One qualifier for USDA loan candidates was that they had been turned down by a bank or other lending source. Low-interest business loans were an important part of MCE’s offerings since 2014.

Two businesses paid off their loans. Some businesses that obtained loans no longer exist and the loans remain outstanding. Others say they are pushing forward and working at paying back the loans.

Price said those results are the nature of incubating businesses just trying to get off the ground.

“As for repayment, that’s something we’re handling internally now,” said Cassandra Brown, the city’s grants coordinator.

The federally funded loans are in the City’s name, meant for MCE programs. Now the City and not MCE has the full task of tracking the loans. “We’re supporting these new businesses, and we’re actively working with these partners,” Brown said.

WYS Education and True Reflections Boutique had loans of $5,000 and $6,000 respectively, and both wiped them out in less than two years.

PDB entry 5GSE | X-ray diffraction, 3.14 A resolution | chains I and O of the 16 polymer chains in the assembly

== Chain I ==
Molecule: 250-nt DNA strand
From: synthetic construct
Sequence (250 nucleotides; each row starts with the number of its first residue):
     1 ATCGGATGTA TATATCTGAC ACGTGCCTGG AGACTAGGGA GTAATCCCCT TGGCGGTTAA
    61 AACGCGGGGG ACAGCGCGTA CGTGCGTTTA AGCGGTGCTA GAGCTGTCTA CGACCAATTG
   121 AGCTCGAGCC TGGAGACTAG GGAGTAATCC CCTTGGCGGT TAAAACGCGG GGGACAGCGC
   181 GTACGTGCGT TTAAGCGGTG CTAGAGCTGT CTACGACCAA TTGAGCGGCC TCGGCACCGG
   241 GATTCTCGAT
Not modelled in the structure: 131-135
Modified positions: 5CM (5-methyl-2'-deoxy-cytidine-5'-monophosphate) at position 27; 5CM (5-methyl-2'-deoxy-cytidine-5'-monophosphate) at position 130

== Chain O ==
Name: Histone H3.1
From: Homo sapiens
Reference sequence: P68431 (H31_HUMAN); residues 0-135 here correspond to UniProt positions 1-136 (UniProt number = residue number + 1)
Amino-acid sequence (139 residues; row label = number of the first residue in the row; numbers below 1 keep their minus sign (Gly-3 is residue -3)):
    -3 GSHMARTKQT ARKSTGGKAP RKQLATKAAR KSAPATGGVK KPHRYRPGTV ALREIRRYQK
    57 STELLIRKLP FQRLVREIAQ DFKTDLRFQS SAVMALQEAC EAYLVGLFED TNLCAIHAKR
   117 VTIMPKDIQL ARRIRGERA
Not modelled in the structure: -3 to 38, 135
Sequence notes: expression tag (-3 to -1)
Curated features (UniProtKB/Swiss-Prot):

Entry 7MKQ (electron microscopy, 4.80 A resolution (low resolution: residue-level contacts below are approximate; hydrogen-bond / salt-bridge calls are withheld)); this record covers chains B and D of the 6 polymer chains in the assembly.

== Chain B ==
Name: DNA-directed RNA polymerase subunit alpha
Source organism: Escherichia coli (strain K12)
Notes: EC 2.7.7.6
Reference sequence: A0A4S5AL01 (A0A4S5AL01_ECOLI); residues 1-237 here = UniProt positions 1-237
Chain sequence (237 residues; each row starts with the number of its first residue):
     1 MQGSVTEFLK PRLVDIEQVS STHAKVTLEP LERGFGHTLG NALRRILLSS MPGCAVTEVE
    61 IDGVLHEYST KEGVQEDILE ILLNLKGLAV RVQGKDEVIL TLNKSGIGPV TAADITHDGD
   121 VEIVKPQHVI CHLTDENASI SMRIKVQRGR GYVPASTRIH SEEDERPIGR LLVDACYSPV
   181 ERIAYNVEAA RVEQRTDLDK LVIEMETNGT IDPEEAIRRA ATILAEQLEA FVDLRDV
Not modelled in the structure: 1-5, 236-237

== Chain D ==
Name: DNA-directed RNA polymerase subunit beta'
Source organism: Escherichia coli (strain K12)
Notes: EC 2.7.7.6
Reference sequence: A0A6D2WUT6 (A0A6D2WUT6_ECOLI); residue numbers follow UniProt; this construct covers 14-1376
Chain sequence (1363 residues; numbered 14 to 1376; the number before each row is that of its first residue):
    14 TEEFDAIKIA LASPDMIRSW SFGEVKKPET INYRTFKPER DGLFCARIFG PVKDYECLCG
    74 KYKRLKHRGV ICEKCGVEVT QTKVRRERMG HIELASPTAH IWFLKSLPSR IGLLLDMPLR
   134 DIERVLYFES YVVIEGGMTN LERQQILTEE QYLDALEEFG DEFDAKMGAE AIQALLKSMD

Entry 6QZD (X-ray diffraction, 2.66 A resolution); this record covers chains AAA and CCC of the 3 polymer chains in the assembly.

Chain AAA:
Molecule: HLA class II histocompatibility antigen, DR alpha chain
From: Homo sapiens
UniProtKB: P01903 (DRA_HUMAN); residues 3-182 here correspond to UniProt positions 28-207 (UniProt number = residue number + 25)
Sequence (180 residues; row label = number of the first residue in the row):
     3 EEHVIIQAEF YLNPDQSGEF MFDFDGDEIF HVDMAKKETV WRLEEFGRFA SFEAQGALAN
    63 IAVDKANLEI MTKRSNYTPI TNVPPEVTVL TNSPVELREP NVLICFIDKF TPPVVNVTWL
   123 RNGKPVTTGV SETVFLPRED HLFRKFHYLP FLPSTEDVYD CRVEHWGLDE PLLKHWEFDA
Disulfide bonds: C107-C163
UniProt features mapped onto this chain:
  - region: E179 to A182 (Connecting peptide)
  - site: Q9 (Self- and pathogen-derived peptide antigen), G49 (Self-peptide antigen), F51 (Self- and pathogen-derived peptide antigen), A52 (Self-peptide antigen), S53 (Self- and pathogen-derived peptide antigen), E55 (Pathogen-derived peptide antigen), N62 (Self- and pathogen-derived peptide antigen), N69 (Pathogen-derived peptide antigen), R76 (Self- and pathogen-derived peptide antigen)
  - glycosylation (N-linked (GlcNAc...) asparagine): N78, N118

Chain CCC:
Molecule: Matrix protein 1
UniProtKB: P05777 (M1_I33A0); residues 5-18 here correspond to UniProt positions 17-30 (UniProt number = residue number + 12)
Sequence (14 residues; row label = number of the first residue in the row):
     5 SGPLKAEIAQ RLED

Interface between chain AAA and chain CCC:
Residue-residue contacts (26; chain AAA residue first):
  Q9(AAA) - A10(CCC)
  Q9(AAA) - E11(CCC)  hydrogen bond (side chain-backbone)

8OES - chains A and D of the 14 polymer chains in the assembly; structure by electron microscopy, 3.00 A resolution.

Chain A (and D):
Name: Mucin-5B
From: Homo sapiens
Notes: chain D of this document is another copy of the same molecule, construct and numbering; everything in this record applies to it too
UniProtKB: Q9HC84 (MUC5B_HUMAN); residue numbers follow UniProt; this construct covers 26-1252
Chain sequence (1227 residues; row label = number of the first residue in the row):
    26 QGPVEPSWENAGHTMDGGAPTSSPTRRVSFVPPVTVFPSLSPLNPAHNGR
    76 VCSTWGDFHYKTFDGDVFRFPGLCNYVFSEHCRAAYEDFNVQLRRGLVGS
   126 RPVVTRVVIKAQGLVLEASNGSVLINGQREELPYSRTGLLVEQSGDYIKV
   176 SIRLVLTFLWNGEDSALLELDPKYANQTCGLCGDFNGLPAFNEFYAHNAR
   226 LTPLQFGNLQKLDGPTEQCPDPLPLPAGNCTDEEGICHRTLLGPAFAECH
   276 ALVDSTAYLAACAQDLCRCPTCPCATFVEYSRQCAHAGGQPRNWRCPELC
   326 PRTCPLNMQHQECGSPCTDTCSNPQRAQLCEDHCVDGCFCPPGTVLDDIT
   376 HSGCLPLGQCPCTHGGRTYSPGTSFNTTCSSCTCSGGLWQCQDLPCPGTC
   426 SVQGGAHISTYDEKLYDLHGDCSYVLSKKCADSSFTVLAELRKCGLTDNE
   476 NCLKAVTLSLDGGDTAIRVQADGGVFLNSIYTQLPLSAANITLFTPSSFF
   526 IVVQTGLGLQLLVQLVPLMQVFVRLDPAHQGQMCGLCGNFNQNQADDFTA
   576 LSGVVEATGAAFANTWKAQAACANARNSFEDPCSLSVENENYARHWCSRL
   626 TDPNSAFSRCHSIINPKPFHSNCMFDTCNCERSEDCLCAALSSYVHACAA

Several of the loan recipients no longer have functioning webpages and have not posted in social media in more than a year. In default or merely delinquent, four owe more than their original loan due to interest and fees.

HobbyScopes LLC was the first business to land an MCE loan, which was from a revolving loan fund (RLF) in 2015. As an RLF loan was paid off, the money went back into the program to fund more small-business loans. HobbyScopes’ loan was for $6,000, but the company struggled and still has a balance to be paid.

The next two recipients, Precious Hands Healthcare ($25,000) and ProX Detailing ($7,500), have had varying success paying down their loans.

In 2016, though still questioning MCE’s accountability for the loans, City Council unanimously approved up to $200,000 for MCE expenditures. Shortly after, NACET fired the executive director, Dan Beach. Last fall, the city council effectively fired NACET, and MCE closed in spring.